At my boss’ request I gave my one-year notice last fall.  Since that time, I’ve let my peers and the folks that report to me know my decision and have written the requisition and job specs to hire my replacement.  I aim to craft a good ending.

Still, I feel conflicted.  I’ve spend my work-life initiating programs to make things better for my employers and my work colleagues.  It’s hard for me to turn that off and be a passenger on the bus.  On the other-hand, it just doesn’t make sense to start anything I won’t see through to the finish.  And, even if I wanted do something significant, my short tenure reduces my power to influence any change.

So I’m conflicted about engagement – mainly initiating or taking on new things, not keeping the operations running.   And I’m conflicted about ending the paycheck.  The fizzling financial markets don’t help matters as I contemplate an end to that.

All of this makes me wonder: What’s the magic number of months, weeks, days or hours for when I feel less conflicted and can begin to celebrate freedom from the salt mine of work?    Intellectually I know it’s time to hang up the spurs, but I have yet to feel the emotional release of my quest for freedom and excitement about the next act of life.

Time will tell.  Meanwhile, just plug along and do what you can. 
*******

Like I said, I made it to the finish line and retired December 1, 2016.  More to come, though, in future posts on the last year of work.  


The posts should be more frequent now that the day job doesn’t get in the way!

Monday, August 15, 2016

Back In The Saddle Again


Late February, Marcia and I made the trivial decision  to sell the house, downsize and move into a continuing care community.  Executing that decision has taken more than a little of our time over the last few months.   The result is I have not been able to paint anything since my last effort -- an allegorical painting representing my father and two grandfathers via their occupations.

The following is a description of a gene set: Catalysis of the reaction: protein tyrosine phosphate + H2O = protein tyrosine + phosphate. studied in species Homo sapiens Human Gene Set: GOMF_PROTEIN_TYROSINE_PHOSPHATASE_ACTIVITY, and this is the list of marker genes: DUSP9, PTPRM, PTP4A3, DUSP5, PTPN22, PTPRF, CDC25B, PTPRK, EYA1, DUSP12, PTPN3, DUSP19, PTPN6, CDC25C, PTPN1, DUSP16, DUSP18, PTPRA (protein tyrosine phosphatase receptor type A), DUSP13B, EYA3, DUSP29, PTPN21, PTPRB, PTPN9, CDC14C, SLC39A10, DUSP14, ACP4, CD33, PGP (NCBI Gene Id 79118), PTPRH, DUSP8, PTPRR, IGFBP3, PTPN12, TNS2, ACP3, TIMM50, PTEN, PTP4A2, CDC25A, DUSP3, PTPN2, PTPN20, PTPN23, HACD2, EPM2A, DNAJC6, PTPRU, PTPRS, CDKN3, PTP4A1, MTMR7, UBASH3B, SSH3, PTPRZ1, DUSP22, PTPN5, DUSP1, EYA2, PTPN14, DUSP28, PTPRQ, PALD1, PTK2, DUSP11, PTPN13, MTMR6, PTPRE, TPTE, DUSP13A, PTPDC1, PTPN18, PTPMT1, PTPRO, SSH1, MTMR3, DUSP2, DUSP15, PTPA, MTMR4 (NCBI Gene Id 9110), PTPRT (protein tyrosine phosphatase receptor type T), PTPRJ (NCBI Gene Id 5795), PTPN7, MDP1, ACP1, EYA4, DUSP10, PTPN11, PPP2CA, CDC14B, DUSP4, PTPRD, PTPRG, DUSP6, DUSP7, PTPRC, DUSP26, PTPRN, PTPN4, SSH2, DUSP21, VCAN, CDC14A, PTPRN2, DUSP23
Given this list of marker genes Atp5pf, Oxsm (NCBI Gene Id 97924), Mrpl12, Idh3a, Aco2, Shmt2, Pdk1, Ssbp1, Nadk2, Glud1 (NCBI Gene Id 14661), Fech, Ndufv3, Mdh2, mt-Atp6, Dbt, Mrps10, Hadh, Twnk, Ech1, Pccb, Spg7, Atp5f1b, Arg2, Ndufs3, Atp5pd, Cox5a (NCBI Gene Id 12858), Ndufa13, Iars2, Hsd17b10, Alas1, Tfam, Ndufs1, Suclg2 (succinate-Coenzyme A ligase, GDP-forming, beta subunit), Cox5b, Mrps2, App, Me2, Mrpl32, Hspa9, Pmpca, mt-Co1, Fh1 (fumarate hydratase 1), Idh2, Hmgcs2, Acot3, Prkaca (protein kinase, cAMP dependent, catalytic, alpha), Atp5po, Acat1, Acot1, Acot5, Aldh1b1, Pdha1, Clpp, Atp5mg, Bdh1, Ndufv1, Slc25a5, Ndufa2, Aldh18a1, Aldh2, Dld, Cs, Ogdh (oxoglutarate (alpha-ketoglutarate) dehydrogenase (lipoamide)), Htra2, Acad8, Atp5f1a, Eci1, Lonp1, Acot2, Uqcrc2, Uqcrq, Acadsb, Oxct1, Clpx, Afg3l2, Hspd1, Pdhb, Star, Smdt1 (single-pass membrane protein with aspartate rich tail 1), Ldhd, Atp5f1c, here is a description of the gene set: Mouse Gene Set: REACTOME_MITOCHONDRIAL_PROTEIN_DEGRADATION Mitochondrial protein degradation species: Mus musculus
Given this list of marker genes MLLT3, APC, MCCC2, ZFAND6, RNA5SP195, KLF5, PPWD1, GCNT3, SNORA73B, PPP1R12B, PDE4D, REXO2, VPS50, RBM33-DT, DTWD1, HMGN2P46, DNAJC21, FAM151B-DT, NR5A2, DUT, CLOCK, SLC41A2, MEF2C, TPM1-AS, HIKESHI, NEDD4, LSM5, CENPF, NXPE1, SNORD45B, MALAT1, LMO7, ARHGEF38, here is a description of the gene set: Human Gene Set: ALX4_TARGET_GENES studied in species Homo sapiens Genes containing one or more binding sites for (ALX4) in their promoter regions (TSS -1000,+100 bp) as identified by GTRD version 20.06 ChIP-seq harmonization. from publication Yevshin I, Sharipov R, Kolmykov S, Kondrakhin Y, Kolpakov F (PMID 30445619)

Somehow we got it all done and moved at the end of June.  My one concern with the move was where would I be able to paint in the new location?  As time went by, I wondered if I'd even remember how to paint!

After ruminating on what to paint and where to do it, Marcia suggested that I paint some favorite toys of my two-and-a-half year old granddaughter.  As to where to do this, I figured out that I could set up on the 6' x 9' balcony.

The balcony was a little tight (and hot!) but it worked.  Here's the result -- three fishies swimming in a bowl (signed by Papa -- her name for me.)


I guess the new place will work out after all.





Saturday, December 19, 2015

Summer and Fall Production


Here's the rest of the production from the summer and fall:  two more landscapes and an attempt at an oil-painting portrait.

I can look at the first -- An Unnamed Tributary of Ben's Run -- and recall standing in the swamp with bugs and heat for a month of Saturday mornings.  I struggled with constantly changing shadows as the sun moved higher in the sky.  Eventually, I took a reference photo so I could preserve a moment in time and stop chasing shadows. 


Nature is dynamic!  When I started the painting below, everything was green.  When I ended it, all the leaves were gone.  Between start and finish, I was able to capture some color.  Sky and shadows look different every time you go out.  So, I realize that I'm capturing a composite scene.  The sky only looked this way once and when it did the rest of the scene looked different!


Finally, I wanted to try my hand at an oil-painting portrait.  I only had one (reluctant) human model.  So, I used a blurry photo from my daughter's wedding last year for most of this. I was able to plead with my model to pose for almost three hours (not all at once)!  Woo Whoo!

Here's how it turned out.  I told her that she'd love it in ten years.


Saturday, July 18, 2015

A Portrait and A Landscape


It's been a while since the last term finished in May, but I thought I'd post my final homework.  It's a portrait of my granddaughter done from a photo.  Marcia had it framed and it's hanging in a place of honor in our hallway -- not because it's great art, but because it's our granddaughter for crying out loud!  The medium is pastel.